We won't get properly excited until, first, the cameras are rolling, and second, there's a hope of some kind of release date, but The Film Stage has gathered enough evidence to point towards what Terrence Malick's next film will be: Radegund, about a World War 2 conscientious objector beatified by the Catholic church in 2007.
Lucky Angelenos can attend the newly announced Festival of Disruption; or, more precisely, "David Lynch's Festival of Disruption." "Two full days and nights of music, art, virtual reality, films, talks and more," taking place this October, the music lineup looks ace already, but oh, if only the "virtual reality, films...and more" were new work by Lynch himself!
One of our favorite films from last year, the beguiling and unique quasi-documentary The Academy of Muses, directed by Jose-Luis Guerín (read our interview with him), is finally seeing a release in the U.S. via Grasshopper Film, which has cut the above trailer.
Cohen Media Group is releasing on home video a restored version of Maurice Pialat's Palme d'Or-winning masterpiece, Under the Sun of Satan.
In a less religious (but perhaps no less spiritual?) vein, the trailer for Despite the Night, the new film from French sensual impressionist Philippe Grandrieux.
The story comes from a 1938 play by Harry Segall called Heaven Can Wait. But Twentieth Century-Fox had dibs on the title, and indeed used it two years later for a delightful and wholly unrelated Ernst Lubitsch comedy, thus ensuring years of confusion that only increased when Warren Beatty remade Here Comes Mr. Jordan in 1978 but went back to the name of Segall’s play.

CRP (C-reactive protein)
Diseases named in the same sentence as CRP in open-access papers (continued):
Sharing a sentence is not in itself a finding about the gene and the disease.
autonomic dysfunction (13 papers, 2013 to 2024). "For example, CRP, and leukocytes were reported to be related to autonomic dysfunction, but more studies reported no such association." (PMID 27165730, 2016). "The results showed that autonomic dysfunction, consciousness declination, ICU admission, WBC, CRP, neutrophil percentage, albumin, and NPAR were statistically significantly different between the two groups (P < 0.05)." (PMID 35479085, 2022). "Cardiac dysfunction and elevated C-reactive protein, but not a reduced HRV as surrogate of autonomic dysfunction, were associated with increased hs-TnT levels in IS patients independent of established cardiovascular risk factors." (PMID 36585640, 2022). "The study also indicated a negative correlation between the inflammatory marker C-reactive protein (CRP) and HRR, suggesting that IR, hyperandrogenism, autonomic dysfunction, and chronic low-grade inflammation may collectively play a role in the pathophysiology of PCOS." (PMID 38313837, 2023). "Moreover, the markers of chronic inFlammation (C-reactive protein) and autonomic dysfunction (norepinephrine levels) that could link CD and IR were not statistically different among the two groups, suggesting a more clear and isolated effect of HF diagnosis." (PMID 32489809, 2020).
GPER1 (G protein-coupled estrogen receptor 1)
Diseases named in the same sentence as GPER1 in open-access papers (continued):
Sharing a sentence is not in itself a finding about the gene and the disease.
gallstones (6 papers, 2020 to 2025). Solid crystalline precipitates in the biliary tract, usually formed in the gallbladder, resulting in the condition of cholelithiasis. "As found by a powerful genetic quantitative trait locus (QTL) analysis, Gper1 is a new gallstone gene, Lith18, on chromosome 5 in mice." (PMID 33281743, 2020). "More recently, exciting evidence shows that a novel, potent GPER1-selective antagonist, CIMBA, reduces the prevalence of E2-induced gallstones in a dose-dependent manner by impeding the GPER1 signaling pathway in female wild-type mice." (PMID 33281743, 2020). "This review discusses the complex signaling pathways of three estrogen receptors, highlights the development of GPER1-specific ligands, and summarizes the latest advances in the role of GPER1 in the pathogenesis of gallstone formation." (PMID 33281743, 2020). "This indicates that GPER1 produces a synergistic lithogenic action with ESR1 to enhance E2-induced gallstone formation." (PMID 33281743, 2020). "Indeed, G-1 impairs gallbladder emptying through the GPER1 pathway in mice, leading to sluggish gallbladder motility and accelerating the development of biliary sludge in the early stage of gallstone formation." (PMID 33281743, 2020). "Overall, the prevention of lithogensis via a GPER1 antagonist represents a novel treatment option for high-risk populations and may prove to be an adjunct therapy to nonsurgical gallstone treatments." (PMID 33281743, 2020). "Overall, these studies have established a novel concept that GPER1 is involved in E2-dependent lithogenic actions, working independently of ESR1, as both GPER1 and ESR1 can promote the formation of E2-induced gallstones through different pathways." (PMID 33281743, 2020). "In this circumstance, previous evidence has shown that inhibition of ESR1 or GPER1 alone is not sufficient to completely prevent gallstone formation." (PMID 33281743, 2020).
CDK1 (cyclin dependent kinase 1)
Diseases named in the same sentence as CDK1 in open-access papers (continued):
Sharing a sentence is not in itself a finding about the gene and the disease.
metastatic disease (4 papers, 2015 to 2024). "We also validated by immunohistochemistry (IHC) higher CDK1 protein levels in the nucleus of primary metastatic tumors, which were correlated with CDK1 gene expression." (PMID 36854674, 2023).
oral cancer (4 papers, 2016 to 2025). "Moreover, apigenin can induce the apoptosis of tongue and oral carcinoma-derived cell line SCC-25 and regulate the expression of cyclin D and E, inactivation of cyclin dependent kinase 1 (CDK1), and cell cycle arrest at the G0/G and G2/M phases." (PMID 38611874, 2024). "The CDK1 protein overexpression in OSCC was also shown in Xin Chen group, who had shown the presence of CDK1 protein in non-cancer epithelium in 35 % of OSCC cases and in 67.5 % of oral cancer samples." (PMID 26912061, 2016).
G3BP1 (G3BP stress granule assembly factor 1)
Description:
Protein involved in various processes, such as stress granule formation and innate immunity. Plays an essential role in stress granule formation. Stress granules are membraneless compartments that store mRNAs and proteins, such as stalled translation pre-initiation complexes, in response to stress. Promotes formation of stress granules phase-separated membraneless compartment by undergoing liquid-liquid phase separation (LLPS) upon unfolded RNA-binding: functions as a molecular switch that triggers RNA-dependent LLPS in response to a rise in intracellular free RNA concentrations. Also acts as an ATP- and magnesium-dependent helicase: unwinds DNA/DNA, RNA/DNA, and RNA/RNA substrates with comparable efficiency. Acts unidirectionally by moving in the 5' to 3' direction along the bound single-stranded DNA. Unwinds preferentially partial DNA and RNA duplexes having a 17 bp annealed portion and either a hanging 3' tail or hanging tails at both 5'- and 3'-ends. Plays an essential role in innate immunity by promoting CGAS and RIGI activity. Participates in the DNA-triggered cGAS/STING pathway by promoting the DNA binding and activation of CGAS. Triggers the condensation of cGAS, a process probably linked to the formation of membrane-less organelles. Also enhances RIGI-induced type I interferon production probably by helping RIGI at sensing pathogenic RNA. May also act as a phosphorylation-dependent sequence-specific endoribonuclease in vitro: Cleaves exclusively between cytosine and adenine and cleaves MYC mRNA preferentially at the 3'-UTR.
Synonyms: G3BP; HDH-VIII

The new generation of Taiwanese directors faced a local cinema divided between commercial genres (action, melodrama, romantic comedy) and government-sponsored “healthy realism” promoting a bucolic, idealized rural life. Like the Italian Neorealists, the New Taiwanese Cinema sought a more humanistic realism. The new films told humdrum but heartfelt stories using non-actors and deglamorized locations.
Meanwhile, from the mainland is Chinese mega-star and mega-director Jiang Wen and his truly indescribable Gone with the Bullets, his follow-up to his hyper-clever (and possibly subversive) blockbuster Let the Bullets Fly (read our take on the former here). Still unreleased in the U.S., Sean Gilman has the best take we've read in English:
Gone with the Bullets does for the musical comedy what The Sun Also Rises did for the period art film and Let the Bullets Fly did for the action film; all are wholly unique, wholly unexpected variations, pushing each genre beyond their conventional notions of realism and into the fantastic. It finds in modernity such a dense web of performance/lies that any kind of truth is unattainable and unsustainable and incommunicable, and asks what the role of the filmmaker then is in such a world.
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